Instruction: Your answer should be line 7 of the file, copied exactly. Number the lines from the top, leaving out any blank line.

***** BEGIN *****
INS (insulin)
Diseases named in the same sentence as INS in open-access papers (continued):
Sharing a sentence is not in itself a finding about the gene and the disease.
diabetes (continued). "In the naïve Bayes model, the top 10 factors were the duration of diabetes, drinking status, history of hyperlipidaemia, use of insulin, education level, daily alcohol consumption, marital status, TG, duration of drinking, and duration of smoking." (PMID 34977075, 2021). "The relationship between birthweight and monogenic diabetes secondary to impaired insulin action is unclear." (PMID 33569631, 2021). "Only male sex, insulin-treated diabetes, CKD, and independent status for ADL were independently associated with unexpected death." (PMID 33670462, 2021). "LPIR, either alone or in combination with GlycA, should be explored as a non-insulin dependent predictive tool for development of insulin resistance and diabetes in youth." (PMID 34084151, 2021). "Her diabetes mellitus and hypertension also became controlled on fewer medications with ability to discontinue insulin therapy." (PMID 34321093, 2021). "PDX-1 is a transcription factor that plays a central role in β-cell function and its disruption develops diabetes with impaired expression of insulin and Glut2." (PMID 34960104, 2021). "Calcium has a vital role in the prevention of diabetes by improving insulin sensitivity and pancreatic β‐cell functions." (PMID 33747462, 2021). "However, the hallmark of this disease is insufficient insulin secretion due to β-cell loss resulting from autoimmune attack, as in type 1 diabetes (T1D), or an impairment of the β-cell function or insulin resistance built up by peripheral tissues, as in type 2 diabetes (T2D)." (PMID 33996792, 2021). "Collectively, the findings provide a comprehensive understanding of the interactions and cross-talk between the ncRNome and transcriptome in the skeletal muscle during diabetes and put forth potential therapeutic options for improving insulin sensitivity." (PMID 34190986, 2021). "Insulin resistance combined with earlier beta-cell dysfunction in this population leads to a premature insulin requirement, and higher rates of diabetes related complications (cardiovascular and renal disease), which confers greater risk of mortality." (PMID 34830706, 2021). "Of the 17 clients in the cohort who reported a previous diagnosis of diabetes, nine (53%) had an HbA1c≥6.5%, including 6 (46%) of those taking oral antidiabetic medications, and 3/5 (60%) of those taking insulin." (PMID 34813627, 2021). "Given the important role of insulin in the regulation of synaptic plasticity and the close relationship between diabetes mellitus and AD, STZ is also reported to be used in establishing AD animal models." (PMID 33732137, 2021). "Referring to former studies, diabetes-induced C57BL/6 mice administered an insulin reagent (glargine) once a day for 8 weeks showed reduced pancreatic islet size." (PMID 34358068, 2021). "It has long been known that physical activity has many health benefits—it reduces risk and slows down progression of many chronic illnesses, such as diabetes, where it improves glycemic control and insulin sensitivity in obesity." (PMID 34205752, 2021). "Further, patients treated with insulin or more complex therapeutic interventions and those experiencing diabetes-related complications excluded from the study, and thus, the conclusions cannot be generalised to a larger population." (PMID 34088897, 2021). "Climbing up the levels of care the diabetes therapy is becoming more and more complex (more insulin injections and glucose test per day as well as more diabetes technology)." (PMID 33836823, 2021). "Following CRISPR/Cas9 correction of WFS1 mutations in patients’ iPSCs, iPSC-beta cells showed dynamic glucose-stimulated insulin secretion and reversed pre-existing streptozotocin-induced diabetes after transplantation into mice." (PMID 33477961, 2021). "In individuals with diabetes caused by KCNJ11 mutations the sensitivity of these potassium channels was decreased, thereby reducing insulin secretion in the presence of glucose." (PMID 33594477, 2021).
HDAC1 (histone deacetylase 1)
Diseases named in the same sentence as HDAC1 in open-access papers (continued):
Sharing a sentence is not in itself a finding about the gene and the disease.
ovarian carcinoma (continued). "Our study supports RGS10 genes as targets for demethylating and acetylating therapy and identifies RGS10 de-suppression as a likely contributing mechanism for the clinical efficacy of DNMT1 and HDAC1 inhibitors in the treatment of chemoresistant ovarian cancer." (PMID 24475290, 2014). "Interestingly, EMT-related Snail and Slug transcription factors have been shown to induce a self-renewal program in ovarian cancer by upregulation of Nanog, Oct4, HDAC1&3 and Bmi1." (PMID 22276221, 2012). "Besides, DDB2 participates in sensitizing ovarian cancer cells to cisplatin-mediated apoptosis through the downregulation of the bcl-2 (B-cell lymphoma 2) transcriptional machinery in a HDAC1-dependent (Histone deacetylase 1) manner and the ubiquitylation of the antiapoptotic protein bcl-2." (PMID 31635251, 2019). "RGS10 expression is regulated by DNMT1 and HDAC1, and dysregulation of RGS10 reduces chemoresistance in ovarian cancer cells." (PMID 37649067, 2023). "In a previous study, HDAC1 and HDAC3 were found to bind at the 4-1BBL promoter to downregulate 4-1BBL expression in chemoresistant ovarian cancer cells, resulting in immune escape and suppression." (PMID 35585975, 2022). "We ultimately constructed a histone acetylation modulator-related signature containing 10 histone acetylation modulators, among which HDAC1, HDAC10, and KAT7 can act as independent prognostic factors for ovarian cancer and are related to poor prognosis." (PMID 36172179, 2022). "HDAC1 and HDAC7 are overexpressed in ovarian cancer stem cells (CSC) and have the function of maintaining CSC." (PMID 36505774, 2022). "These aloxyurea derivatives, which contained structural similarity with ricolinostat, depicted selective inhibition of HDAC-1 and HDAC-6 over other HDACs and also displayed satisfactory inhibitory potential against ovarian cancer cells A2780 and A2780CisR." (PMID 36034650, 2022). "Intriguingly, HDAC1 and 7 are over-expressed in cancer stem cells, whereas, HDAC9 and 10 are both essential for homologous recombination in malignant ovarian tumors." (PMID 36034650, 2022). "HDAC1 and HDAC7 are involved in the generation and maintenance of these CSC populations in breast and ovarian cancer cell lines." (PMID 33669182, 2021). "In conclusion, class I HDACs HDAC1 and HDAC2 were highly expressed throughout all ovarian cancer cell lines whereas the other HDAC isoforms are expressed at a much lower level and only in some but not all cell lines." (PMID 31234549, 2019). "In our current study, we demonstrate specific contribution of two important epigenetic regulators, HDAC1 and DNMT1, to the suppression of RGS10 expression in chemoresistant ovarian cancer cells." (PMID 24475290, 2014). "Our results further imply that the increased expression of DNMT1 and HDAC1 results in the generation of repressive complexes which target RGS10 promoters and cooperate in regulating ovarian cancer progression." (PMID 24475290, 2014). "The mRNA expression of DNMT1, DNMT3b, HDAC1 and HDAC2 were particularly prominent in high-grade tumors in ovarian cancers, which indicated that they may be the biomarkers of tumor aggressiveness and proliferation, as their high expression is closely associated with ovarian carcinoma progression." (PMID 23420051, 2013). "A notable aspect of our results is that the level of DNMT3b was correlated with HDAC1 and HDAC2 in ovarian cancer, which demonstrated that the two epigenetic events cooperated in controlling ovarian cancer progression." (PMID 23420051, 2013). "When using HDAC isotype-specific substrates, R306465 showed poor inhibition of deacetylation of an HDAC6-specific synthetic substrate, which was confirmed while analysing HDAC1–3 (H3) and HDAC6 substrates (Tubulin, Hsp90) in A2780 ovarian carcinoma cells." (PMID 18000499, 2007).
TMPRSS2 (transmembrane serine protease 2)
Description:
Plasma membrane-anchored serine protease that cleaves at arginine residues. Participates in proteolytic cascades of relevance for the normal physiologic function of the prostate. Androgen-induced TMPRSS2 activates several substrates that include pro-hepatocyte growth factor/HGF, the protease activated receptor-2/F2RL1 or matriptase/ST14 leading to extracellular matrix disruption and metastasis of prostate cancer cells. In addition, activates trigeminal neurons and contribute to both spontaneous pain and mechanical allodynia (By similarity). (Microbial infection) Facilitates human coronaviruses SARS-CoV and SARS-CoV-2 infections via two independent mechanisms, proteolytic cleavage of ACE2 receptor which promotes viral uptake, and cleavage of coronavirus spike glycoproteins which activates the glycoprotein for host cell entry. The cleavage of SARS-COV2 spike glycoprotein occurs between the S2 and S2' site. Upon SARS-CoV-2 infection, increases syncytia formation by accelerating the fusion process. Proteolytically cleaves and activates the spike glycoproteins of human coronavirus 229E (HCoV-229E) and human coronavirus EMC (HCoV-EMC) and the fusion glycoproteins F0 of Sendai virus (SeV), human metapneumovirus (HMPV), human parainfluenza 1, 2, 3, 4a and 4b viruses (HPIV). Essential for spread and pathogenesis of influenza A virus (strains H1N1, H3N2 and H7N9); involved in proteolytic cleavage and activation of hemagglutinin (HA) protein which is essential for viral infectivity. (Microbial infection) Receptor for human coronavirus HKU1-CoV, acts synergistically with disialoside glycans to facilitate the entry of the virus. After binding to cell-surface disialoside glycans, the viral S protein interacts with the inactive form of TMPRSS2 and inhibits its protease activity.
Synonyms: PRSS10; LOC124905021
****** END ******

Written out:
Sharing a sentence is not in itself a finding about the gene and the disease.